Date of Award

6-1961

Degree Type

Thesis

Degree Name

Doctor of Philosophy

Major

Physics

Major Professor

E.G. Harris

Committee Members

W.E. Deeds, O.R. Harrold, J.O. Thomson, & R.D. Present

Abstract

The procedure for obtaining "kinetic" equations for internal distribution functions of a system was first developed by Bogoliubov* (1) in his study of.the properties of un-ionized gases. Bogoliubov also indicated some of the problems which would be encountered in a similar development for systems interacting through long-range Coulomb forces . Born and Green (3) , Kirkwood and collaborators (13, 25) and Yvon (37 ) also studied classical and quantum systems, using techniques similar to those developed by Bogolilibov. However, they too were primarily interested in un-ionized gases and liquids. Recently, Rosenbluth and Rostoker (26) derived kinetic equations for a classical plasma, assuming only Coulomb interactions . Simon and Harris (30) extended the theory to include transverse electromagnetic interactions .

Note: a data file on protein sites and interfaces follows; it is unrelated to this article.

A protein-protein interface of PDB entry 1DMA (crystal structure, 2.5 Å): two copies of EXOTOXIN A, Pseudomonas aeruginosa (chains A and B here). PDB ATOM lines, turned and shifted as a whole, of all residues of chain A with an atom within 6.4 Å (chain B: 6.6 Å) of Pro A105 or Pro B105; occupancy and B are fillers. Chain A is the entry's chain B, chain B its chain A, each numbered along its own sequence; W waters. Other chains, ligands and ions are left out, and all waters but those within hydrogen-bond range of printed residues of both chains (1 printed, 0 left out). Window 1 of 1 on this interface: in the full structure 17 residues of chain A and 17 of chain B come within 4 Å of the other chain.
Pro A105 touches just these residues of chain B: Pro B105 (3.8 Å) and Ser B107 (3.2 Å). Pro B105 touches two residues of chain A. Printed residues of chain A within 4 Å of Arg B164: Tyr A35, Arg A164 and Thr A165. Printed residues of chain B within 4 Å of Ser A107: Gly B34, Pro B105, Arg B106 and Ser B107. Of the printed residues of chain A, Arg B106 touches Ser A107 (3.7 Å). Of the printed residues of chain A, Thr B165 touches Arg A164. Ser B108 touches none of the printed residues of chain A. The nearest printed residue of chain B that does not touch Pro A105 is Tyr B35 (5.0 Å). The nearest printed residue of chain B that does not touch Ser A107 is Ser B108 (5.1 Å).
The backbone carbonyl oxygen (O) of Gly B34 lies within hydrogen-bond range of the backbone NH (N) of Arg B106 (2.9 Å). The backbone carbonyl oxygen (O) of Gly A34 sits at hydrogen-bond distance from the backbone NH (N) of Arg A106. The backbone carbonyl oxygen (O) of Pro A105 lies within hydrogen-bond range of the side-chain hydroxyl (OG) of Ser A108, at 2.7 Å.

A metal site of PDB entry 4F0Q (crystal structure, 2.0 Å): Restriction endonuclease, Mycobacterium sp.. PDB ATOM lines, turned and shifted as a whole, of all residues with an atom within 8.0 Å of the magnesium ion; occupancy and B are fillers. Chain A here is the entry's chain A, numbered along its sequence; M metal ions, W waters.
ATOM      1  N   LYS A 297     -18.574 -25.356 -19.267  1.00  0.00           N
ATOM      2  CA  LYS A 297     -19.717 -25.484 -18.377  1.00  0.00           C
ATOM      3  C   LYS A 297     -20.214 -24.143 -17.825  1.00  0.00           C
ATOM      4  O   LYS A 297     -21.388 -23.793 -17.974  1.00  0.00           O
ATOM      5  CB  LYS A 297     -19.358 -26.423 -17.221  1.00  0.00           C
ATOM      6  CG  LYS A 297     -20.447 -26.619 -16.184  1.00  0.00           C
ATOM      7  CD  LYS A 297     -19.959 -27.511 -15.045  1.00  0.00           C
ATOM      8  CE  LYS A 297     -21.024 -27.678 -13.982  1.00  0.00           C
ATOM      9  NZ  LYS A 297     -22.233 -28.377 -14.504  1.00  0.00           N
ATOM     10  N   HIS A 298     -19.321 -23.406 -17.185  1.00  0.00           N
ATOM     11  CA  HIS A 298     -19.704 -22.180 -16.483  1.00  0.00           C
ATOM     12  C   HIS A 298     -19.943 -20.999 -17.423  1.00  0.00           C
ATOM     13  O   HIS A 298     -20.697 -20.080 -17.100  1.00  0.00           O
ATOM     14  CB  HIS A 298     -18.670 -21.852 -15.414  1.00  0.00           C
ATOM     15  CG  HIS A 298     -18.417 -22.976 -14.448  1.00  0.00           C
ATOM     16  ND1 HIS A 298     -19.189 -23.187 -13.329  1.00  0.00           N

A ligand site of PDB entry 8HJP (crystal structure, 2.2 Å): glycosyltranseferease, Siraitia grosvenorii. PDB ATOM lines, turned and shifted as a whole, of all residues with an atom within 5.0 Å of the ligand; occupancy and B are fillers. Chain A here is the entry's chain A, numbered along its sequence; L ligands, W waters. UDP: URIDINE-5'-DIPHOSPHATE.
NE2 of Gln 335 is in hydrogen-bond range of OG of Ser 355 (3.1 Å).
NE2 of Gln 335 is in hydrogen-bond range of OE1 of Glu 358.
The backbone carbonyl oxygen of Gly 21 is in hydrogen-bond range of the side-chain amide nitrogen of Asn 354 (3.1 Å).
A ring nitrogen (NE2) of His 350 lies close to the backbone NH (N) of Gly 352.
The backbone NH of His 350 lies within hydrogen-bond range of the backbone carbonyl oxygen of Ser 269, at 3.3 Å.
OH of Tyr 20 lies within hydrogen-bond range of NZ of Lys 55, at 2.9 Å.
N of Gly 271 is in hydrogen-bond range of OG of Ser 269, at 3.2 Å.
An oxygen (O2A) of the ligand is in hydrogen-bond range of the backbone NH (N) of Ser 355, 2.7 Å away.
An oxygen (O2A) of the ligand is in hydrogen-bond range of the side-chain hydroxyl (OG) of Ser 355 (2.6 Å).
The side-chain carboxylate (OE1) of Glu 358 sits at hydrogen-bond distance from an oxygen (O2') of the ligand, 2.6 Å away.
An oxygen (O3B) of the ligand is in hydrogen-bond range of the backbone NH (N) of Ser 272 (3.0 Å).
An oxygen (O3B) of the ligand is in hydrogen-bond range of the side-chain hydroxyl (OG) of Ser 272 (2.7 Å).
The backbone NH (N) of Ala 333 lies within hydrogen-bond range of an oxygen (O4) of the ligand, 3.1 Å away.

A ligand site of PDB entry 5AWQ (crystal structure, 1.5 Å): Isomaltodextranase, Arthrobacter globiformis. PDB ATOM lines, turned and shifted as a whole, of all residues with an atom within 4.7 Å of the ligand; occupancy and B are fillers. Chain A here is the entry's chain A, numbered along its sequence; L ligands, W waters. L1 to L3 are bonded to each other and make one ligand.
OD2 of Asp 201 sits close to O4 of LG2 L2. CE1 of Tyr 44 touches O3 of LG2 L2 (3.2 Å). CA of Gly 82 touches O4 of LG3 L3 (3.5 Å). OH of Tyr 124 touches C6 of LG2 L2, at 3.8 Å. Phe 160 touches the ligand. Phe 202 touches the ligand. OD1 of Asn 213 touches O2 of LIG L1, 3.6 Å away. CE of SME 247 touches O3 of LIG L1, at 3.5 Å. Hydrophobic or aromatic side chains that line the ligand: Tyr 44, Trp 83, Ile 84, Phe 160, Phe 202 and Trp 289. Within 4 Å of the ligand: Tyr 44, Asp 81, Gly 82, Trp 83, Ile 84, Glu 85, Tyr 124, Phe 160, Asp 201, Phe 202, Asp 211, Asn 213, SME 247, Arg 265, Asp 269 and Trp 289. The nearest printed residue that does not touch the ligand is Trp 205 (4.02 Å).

Most of the investigations of quantum plasmas have employed techniques differing somewhat from those used here . Several texts have been devoted to the methods appropriate for various many-body problems, but some of them most often employed in plasma studies will be indicated here. Perhaps the best known treatment is due to Bohm and Pines (2). Here, "collective " variables replace the usual coordinates of the system, facilitating the solution of problems in which the individual particle nature is not as important as the gross features of the system. In particular, Bohm and Pines obtained a dispersion relation for the frequencies of collective oscillations of a quantum plasma. This same relation has been obtained by several other authors (8, 15, 29, 39) in different ways and will also be derived in this investigation. Of especial interest is the work of Klimontovich and Selin (7), in which kinetic equations for the quantum plasma were obtained and applied to several problems, including the small-amplitude Coulomb disturbances. Ehrenreich and Cohen (8) have also studied this problem, obtaining the quantum dispersion relation by means of the one-particle Liouville equation and the self-consistent field approximation for the Coulomb potential. Finally, von Roos (36), formulating the problem in terms of a quantum mechanical distribution function similar to that used first by Wigner (37), obtained the dispersion relation mentioned above and showed how exchange affects the relation. None of the above treatments have included a development of kinetic equations for particles and the electromagnetic field, although Osborn and Klevans (24) initiated an investigation of this problem at about the same time that the present study was begun. However, the direction of these authors' work seems to be somewhat different from this dissertation

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